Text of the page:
Over the past 18 months, the SIM-Centre has supported over 1500 clients, both government and non-government and produced in excess of 6000 maps and other information products. It has support the BRR activities in housing, infrastructure, sea defence and emergency response to floods. It established a GIS User Group and has conducted a number of training courses in the use of GIS and GPS. It has played a major role in supporting the use of spatial information at the BRR, including developing on-line mapping tools and an on-line data catalog.

The SIM-Centre recently won the coveted ESRI Award for Excellence for its services to the recovery community.

Figure 1 GeoSamba: On-Line Mapping Tool

3. Capacity Building
The mandate for the BRR will conclude in 2009. Consequently, it is imperative that the local government agencies acquire the skills and capacity to use spatial information and technology prior to this date. The SIM-Centre has been in the forefront of building capacity within provincial government agencies through a number of activities.

3.1 Spatial Information Strategy for NAD
An over-arching strategy for the use of spatial information (SI) in Aceh was developed. The purpose of the Strategy is to establish the conditions that enable effective use of spatial information. It provides a strategic framework for the continuing development of the spatial information industry beyond 2009. The Strategy focuses on building capacity to use spatial information, having in place policies and protocols to facilitate the management and sharing of data and providing the framework for making this possible. A primary intent is to raise awareness of the value of spatial information and how a cooperative whole of government approach can further improve this value.

The Strategy has the following Vision:
Planning and decision making in Nanggroe Aceh Darussalum (NAD) are supported by an integrated and sustainable spatial information system, based on accurate and reliable base data that are common throughout all Provincial and District agencies. Information is maintained by the responsible agencies in a timely manner to agreed standards with open access and a focus on delivering products and services to meet user needs.

The Strategy is summarised below. It has three components:

  • Develop a common framework including institutional arrangements, standards, data, access mechanisms and technology use.
  • Capacity building that focuses on building the skills to use spatial systems and the knowledge to understand their potential.
  • Engage user communities and delivering spatial information products and services to meet specific user needs (service delivery).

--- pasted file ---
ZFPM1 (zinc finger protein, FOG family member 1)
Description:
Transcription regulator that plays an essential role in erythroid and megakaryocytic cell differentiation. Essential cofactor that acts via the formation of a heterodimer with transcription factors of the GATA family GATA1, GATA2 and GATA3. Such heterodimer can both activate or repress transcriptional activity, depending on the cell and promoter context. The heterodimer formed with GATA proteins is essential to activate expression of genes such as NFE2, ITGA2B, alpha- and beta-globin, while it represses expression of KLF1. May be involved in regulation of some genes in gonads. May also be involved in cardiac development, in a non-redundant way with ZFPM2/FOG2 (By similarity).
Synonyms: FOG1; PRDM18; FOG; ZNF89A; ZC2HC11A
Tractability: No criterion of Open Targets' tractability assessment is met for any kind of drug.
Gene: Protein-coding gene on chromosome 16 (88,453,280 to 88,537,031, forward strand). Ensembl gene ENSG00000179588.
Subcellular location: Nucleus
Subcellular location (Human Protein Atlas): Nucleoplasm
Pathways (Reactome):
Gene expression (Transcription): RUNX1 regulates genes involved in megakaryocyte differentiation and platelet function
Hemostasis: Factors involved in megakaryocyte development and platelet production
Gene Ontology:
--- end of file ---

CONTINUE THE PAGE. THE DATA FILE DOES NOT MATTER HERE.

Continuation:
The Strategy consists of a number of activities and a number of Donors are currently funding these.

3.2 Spatial Data Infrastructure
The term “Spatial Data Infrastructure” (SDI) is used to denote the relevant base collection of technologies, policies and institutional arrangements that facilitate the availability of and access to spatial data. The SDI provides a basis for spatial data discovery, evaluation, and application for users and providers within all levels of government, the commercial sector, the non-profit sector, academia and by citizens in general.

The word infrastructure is used to promote the concept of a reliable, supporting environment, analogous to a road or telecommunications network that, in this case, facilitates the access to geographically-related information using a minimum set of standard practices, protocols, and specifications.

A SDI is not just a selection of base datasets and GIS technology. It must provide the means to discover, visualize, and evaluate the data and some method to provide access to the geographic data. To make an SDI functional, it must also include the organisational agreements (standards and policies) needed to coordinate and administer it on a local, regional and national scale.

The SIM-Centre has been leading the drive to establish an Aceh SDI. This has included the acquisition and implementation of appropriate hardware and software to support it, the development of guidelines and policies for the use, management, sharing and dissemination of spatial data, the appointment of data custodians and the further development of on-line tools, such as the Data Catalog. The implementation of the SDI has Gubernatorial support and regulations for the use and sharing of data are expected to be written into the Qanun (law). Where possible, Open Source solutions are being used for the SDI framework.

Figure 2: Proposed SDI Connectivity Diagram

3.3 Aceh Geospatial Data Centre
With the support of the SIM-Centre, the Aceh Geospatial Data Centre (AGDC) was established at Bappeda in December 2006. The objectives of the AGDC are to: